18 Fundamentals of Python: From First Programs Through Data Structures18 An Array Implementation Array implementations of stacks and queues have less in common than the linked implementations Array implementation of a queue must access items at the logical beginning and the logical end –Doing this in computationally effective manner is complex –We approach problem in a sequence of three attempts

19 Fundamentals of Python: From First Programs Through Data Structures19 A First Attempt Fixes front of queue at position 0 rear variable points to last item at position n – 1 –n is the number of items in queue Analysis: –enqueue is efficient –dequeue entails shifting all but first item  O(n)

20 Fundamentals of Python: From First Programs Through Data Structures20 A Second Attempt Maintain a second index ( front ) that points to item at front of queue –Starts at 0 and advances as items are dequeued Analysis: –dequeue is O(1) –Maximum running time of enqueue is O(n)

21 Fundamentals of Python: From First Programs Through Data Structures21 A Third Attempt Use a circular array implementation –rear starts at –1; front starts at 0 –front chases rear pointer through the array –When a pointer is about to run off the end of the array, it is reset to 0 Running times of enqueue and dequeue are O(1)

22 Fundamentals of Python: From First Programs Through Data Structures22 A Third Attempt (continued) What happens when the queue becomes full? –Maintain a count of the items in the queue –When this count equals the size of the array: Resize –After resizing, we would like queue to occupy initial segment of array, with front pointer set to 0 If front pointer is less than rear pointer –Copy positions 0 through size-1 in new array If rear pointer is less than front pointer –Copy positions 0 through size-front and size – front + 1 through size-1 in new array –Resizing process is linear

23 Fundamentals of Python: From First Programs Through Data Structures23 Linked implementation: –Running time: __str__ is O(n); all other are O(1) –Space requirement: 2n + 3, n: size of queue Circular array implementation: –Static array: Maximum running time of all methods other than __str__ is O(1) –Dynamic array: enqueue / dequeue are O(n) when array is resized, but are O(1) on average –Space utilization: For load factors above 1⁄2, array implementation makes more efficient use of memory than a linked implementation Time and Space Analysis for the Two Implementations

24 Fundamentals of Python: From First Programs Through Data Structures24 Case Study: Simulating a Supermarket Checkout Line Request: –Write program that allows user to predict behavior of supermarket checkout line under various conditions Analysis:

25 Fundamentals of Python: From First Programs Through Data Structures25 Case Study: Simulating a Supermarket Checkout Line (continued) The Interface: Classes and responsibilities: –We divide the system into a main function and several model classes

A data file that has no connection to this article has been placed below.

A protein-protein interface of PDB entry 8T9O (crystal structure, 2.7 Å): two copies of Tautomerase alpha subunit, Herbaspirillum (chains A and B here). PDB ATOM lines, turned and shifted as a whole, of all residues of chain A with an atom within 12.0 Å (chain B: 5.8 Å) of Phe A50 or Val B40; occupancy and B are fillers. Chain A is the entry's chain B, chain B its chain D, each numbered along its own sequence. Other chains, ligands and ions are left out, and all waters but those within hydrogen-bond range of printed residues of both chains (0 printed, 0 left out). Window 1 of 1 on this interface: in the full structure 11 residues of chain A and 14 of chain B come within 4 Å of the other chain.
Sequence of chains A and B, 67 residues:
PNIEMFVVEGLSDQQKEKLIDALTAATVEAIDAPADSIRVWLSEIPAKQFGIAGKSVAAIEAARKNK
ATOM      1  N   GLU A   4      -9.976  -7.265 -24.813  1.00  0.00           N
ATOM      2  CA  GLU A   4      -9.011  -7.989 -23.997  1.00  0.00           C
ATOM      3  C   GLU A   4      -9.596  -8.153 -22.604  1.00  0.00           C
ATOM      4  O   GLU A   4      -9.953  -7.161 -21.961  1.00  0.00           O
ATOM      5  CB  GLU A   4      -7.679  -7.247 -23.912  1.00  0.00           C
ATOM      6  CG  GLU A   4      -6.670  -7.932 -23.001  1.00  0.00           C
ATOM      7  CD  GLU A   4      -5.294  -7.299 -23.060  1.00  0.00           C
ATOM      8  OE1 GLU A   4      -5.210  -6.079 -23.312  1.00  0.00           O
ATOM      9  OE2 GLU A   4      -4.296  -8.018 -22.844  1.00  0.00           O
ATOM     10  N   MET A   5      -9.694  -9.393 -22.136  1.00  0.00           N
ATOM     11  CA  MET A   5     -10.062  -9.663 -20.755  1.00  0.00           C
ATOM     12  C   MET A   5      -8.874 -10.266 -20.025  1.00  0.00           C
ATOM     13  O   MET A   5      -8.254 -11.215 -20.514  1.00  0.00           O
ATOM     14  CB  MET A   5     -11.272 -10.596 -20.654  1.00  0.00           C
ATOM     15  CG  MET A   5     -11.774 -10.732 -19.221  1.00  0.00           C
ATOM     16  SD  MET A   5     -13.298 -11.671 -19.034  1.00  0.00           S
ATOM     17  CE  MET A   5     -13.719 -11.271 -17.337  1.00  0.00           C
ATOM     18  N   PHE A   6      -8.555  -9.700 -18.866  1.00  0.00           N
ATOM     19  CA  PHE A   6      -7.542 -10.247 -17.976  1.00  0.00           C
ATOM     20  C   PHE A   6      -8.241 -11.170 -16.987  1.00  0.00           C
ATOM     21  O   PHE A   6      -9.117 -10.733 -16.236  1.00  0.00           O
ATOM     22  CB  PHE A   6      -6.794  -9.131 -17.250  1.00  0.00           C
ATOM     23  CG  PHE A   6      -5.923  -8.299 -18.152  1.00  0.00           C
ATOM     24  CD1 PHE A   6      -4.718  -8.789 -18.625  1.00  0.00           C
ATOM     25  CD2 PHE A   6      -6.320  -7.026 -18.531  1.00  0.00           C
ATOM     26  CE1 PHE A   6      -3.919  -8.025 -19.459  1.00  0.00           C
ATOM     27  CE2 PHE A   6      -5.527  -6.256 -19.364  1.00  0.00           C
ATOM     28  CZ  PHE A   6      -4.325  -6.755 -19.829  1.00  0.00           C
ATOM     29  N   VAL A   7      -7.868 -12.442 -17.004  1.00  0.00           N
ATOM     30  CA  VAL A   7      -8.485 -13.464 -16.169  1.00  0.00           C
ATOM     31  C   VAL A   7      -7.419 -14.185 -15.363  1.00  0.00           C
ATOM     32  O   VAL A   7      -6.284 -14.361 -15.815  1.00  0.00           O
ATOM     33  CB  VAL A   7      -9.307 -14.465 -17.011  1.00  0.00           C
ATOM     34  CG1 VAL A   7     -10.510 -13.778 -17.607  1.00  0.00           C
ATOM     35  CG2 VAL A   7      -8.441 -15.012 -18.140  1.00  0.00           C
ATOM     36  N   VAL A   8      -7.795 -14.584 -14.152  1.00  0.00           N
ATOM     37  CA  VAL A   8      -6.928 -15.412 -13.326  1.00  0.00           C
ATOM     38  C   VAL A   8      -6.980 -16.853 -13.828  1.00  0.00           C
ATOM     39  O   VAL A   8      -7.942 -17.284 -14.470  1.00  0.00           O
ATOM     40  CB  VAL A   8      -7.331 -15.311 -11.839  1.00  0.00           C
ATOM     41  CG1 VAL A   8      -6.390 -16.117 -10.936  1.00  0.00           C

26 Fundamentals of Python: From First Programs Through Data Structures26 Case Study: Simulating a Supermarket Checkout Line (continued)

27 Fundamentals of Python: From First Programs Through Data Structures27 Case Study: Simulating a Supermarket Checkout Line (continued)

28 Fundamentals of Python: From First Programs Through Data Structures28 Case Study: Simulating a Supermarket Checkout Line (continued)

29 Fundamentals of Python: From First Programs Through Data Structures29 Priority Queues A priority queue is a specialized type of queue –Items added to queue are assigned an order of rank –Items of higher priority are removed before those of lower priority –Items of equal priority are removed in FIFO order –Item A has a higher priority than item B if A < B –Objects that recognize the comparison operators can be ordered in priority queues If not, object can be wrapped with a priority number in another object that does recognize these operators

30 Fundamentals of Python: From First Programs Through Data Structures30 Priority Queues (continued)

31 Fundamentals of Python: From First Programs Through Data Structures31 Priority Queues (continued) Wrapper class used to build a comparable item from one that is not already comparable:

32 Fundamentals of Python: From First Programs Through Data Structures32 Priority Queues (continued) During insertions, a priority queue does not know whether it is comparing items in wrappers or just items When a wrapped item is accessed (e.g., with peek or dequeue ), it must be unwrapped with the method getItem before processing Two implementations: Sorted linked list or heap

33 Fundamentals of Python: From First Programs Through Data Structures33 Search is linear, so enqueue is now O(n) Priority Queues (continued)

34 Fundamentals of Python: From First Programs Through Data Structures34 Case Study: An Emergency Room Scheduler Request: –Write a program that allows a supervisor to schedule treatments for patients coming into emergency room –Patients are assigned a priority when admitted Higher priority patients receive attention first Analysis: –Patient priorities: critical, serious, and fair

35 Fundamentals of Python: From First Programs Through Data Structures35 Case Study: An Emergency Room Scheduler (continued)

36 Fundamentals of Python: From First Programs Through Data Structures36 Case Study: An Emergency Room Scheduler (continued)

37 Fundamentals of Python: From First Programs Through Data Structures37 Case Study: An Emergency Room Scheduler (continued) Classes: Design and Implementation: –Patient and Condition classes maintain a patient’s name and condition –Patients can be compared (according to their conditions) and viewed as strings

38 Fundamentals of Python: From First Programs Through Data Structures38 Case Study: An Emergency Room Scheduler (continued)

39 Fundamentals of Python: From First Programs Through Data Structures39 Summary A queue is a linear collection that adds elements to the “rear” and removes them from the “front” Queues are used in applications that manage data items in a first-in, first-out order (FIFO) –Example: Scheduling items for processing or access to resources Arrays and singly linked structures support simple implementations of queues Priority queues schedule their elements using a rating scheme as well as a FIFO order